After an unfortunate accident involving an exploding rocket that shocked everyone, SpaceX called flights off for an undefined duration. However, SpaceX rockets appear to be gearing up to take flight once again. While the cause of the accident hasn’t yet been pinpointed, the company feels that it has gathered enough knowledge to proceed with its flights.
Apparently, SpaceX is in an advanced stage of testing its rockets and while it hasn’t yet arrived at the exact cause, it is very close to resuming flight capabilities.
According to a post by the company,
Since the incident, investigators from SpaceX, the FAA, NASA, the US Air Force and industry experts have been working methodically through an extensive fault tree to investigate all plausible causes. As part of this, we have conducted tests at our facility in McGregor, Texas, attempting to replicate as closely as possible the conditions that may have led to the mishap.
It was previously thought that the SpaceX rocket had most likely exploded due to a breach in the cryogenic helium system of the second stage liquid oxygen tank. While the investigators are still continuing along the same line of investigation, the root cause of the breach has still not been confirmed as of now.
However, the company says that it is focusing a major portion of its attention upon the three composite pressure vessels (COPVs) inside the LOX tank. SpaceX is working upon recreating a COPV failure through helium loading conditions in its Texas based facilities. Testing here also involves changing the pressure and temperature at which the Helium gas is loaded into SpaceX rockets.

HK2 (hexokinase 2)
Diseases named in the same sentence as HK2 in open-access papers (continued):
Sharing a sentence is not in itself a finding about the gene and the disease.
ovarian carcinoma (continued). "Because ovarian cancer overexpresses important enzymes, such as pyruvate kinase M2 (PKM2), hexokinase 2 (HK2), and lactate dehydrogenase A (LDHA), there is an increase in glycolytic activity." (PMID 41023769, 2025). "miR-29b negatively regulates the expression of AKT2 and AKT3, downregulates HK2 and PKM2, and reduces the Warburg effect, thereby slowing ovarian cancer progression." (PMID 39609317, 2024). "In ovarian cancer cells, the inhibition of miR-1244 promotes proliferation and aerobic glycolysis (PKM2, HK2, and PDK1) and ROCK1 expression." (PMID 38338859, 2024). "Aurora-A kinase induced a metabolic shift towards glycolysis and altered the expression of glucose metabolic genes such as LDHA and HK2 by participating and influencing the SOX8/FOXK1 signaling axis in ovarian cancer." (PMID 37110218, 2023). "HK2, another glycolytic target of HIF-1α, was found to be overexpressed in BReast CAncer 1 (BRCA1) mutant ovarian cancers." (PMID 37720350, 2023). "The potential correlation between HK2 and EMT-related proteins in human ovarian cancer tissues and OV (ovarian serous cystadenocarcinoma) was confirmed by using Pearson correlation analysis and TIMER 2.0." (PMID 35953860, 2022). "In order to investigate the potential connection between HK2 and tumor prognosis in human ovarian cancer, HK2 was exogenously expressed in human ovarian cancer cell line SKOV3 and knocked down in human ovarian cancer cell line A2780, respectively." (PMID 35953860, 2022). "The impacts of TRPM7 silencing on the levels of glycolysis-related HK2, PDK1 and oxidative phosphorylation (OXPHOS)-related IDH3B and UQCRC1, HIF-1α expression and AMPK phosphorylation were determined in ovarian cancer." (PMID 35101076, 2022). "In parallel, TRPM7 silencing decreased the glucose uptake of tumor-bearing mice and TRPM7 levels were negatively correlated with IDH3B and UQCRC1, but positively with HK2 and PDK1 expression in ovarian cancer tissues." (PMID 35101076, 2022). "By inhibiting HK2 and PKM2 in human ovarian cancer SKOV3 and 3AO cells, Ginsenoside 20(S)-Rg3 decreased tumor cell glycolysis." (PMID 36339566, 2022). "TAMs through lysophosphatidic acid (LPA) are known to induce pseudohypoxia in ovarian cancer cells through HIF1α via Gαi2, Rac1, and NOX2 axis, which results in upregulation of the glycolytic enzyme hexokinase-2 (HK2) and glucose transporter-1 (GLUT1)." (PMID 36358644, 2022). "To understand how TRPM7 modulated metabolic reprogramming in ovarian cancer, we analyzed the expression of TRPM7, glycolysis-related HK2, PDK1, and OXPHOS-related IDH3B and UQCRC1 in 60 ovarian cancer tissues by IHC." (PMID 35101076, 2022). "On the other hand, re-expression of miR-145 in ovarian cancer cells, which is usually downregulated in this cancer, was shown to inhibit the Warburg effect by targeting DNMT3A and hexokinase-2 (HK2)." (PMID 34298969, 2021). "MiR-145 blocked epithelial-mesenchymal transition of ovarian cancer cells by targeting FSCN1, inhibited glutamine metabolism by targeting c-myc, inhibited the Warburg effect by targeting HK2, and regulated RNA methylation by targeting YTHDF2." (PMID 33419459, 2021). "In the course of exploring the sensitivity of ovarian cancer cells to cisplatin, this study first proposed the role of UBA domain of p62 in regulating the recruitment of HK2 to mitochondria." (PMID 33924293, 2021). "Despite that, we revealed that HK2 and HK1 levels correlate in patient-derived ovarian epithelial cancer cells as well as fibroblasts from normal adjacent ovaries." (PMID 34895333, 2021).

The company hopes to resume flight testing from its Texas station soon, and then move towards gaining full flight capabilities by the end of the year.
Pending the results of the investigation, we continue to work towards returning to flight before the end of the year. Our launch sites at Kennedy Space Center, Florida, and Vandenberg Air Force Base, California, remain on track to be operational in this timeframe.
SpaceX appears to be progressing with extreme caution, double and triple testing every step it takes. And you can not really blame it. The stakes are very high as SpaceX competes with the likes of Blue Origin and a handful of other private competitors, over the emerging business opportunities in space. And exploding rockets are really not the best recommendation. As such, SpaceX’s cautious approach towards taking flight again, is perhaps for the best.